Contrary to the norm in developed countries where teachers pursue undergraduate degrees and professional certification before they are employed, many teachers in Belize are employed as high school or junior college graduates and they often teach for several years before entering formal teacher preparation programs. Although there are no formal structures that provide professional support to these teachers in those early years, they undoubtedly develop a repertoire of knowledge, skills and beliefs about teaching and learning from on-the-job-experience and from resources available in their schools. While some of the knowledge they hold may be grounded in educational theories and practices, these teachers are not always aware of that fact. On the other hand, lack of professional training and support may lead to the development and use of inappropriate teaching and classroom management strategies and preconceptions and misconceptions about teaching and learning. This study examines the role that these teachers' early teaching experiences play in the development of a knowledge-base for teaching and their identities as teachers. The study also investigates whether instructors value and use students' prior knowledge in the development and delivery of their courses. I use constructivism as a learning theory (Fosnot, 2005), Beach's (1999) notion of consequential transitions, and Wenger's (1998) theory of identity development as a framework for conducting the investigation. Data were gathered over three months between November 2006 and March 2007 from two one-hour interviews with 14 pre- and in-service student-teachers and four instructors, and from three to four classroom observations in nine courses. Findings are presented following four major themes: early teaching experience and its influences on modality of learning; context as a frame of reference for learning; early learning and its influence on confidence, competence and identity; and instructors' use of students' early experience in the program.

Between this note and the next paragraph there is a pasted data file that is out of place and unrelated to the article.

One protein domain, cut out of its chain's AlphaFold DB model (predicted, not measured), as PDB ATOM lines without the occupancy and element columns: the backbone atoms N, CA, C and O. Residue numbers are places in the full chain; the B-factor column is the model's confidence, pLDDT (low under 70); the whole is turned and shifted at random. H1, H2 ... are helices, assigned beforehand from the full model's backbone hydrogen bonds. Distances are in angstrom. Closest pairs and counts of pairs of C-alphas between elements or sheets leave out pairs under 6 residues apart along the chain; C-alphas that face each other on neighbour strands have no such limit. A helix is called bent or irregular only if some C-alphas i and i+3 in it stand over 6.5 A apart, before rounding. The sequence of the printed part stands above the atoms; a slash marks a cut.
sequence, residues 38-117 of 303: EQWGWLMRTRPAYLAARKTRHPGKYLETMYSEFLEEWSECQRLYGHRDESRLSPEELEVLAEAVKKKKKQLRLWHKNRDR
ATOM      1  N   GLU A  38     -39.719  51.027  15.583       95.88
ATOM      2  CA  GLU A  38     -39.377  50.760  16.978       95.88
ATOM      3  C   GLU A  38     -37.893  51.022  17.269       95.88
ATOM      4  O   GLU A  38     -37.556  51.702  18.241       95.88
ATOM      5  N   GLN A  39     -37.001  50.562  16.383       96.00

Keywords: Belize, teacher preparation, prior learning, prior beliefs, identity formation, early experience
|School:||The Florida State University|
|School Location:||United States -- Florida|
|Source:||DAI-A 69/12, Dissertation Abstracts International|
|Keywords:||Belize, Early experience, Identity, Identity formation, Prior beliefs, Prior learning, Professional knowledge base, Teacher preparation|
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